Saturday, April 20, 2013

Was Hernando Roy's Great-Great-Granddaddo?

Normally, I wouldn't think that Emergency!'s Roy DeSoto could possibly be a descendant of 16th-century explorer Hernando de Soto. After all, Roy DeSoto exhibits no Spanish or Hispanic features whatsoever beyond his surname. More tellingly, as a paramedic, he devoted his career to saving lives, whereas de Soto the conquistador left a legacy of violence and death during his tangles with the native peoples of what was to become the American Southeast.*

* Interestingly, Roy DeSoto's partner, John Gage, mentioned himself in one episode as a Native American—yet, to my recollection, at no point during the series' six-season run was he enslaved by Roy DeSoto or infected with smallpox.

Still, tantalizing historico-cultural evidence exists, most readily in the undeniable similarities of their headgear.

Throughout civilization, the helmet has, perhaps more than any other item of apparel, defined a man's nationality and stature, whether he be a Roman centurion, a Viking warrior, an English Roundhead, etc. Even with five centuries standing between de Soto the conquistador and DeSoto the paramedic, their helmets are virtually identical. Yes, Hernando's has a sharp, pointed brim whereas Roy's is gently rounded so as not to poke out the eye of a victim he may be carrying to rescue. And a paramedic would never gild his helmet with gold or festoon it with feathers unless his union was unusually powerful. But the firefighters' helmet is unlike any headgear now extant in the Americas. Nothing else truly resembles it. Thus, it is doubtful that such a unique helmet could have been designed independently in North America during modern times when de Soto and his like were already spreading their influence across the New World, including Station 51's L.A. County, which, of course, was settled by de Soto's brethren.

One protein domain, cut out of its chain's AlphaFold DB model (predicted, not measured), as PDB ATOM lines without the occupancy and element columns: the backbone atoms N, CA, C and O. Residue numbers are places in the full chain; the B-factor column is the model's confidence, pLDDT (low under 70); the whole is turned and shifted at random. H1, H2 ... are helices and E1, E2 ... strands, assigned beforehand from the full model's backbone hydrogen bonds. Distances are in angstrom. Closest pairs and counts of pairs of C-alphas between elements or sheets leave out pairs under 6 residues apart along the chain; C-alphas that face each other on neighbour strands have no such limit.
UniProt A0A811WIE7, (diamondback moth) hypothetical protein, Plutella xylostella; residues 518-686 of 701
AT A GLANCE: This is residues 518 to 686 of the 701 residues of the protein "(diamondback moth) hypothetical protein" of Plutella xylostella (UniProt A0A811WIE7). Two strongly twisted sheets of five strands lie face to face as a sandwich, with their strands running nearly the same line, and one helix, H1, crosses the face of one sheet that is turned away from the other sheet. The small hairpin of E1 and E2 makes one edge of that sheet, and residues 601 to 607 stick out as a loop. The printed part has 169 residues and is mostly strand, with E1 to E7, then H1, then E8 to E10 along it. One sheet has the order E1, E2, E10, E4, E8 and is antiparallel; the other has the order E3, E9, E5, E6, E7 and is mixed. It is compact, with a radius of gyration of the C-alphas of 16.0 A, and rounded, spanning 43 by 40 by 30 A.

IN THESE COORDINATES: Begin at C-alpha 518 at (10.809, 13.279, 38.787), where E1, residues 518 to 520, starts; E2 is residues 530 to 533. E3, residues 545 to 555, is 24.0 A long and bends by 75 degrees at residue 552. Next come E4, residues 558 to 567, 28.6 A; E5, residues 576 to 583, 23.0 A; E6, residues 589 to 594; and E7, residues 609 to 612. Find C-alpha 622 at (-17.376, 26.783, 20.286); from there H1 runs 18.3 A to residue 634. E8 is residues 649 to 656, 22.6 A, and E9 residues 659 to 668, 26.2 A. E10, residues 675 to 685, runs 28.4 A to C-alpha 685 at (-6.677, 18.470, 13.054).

I've made a strong case so far. Admittedly, however, I'll need more empirical evidence before I can prove beyond doubt lineage between these two pivotal figures of their respective centuries. So I'd better get down to the American Southeast and start digging.

Or get over to Best Buy and pick up Emergency! on DVD...

Thursday, April 18, 2013

W-A-C-K-O...and "Wacko" Was Its Name-O

This is the cover page of an article in the journal Deviant Behavior. 2000;21(6):489-517.

I always though deviant behavior applied only to eating the bingo chips. Who knew the freakin' game, itself, was wacked?
(Cover page copyright Taylor & Francis.)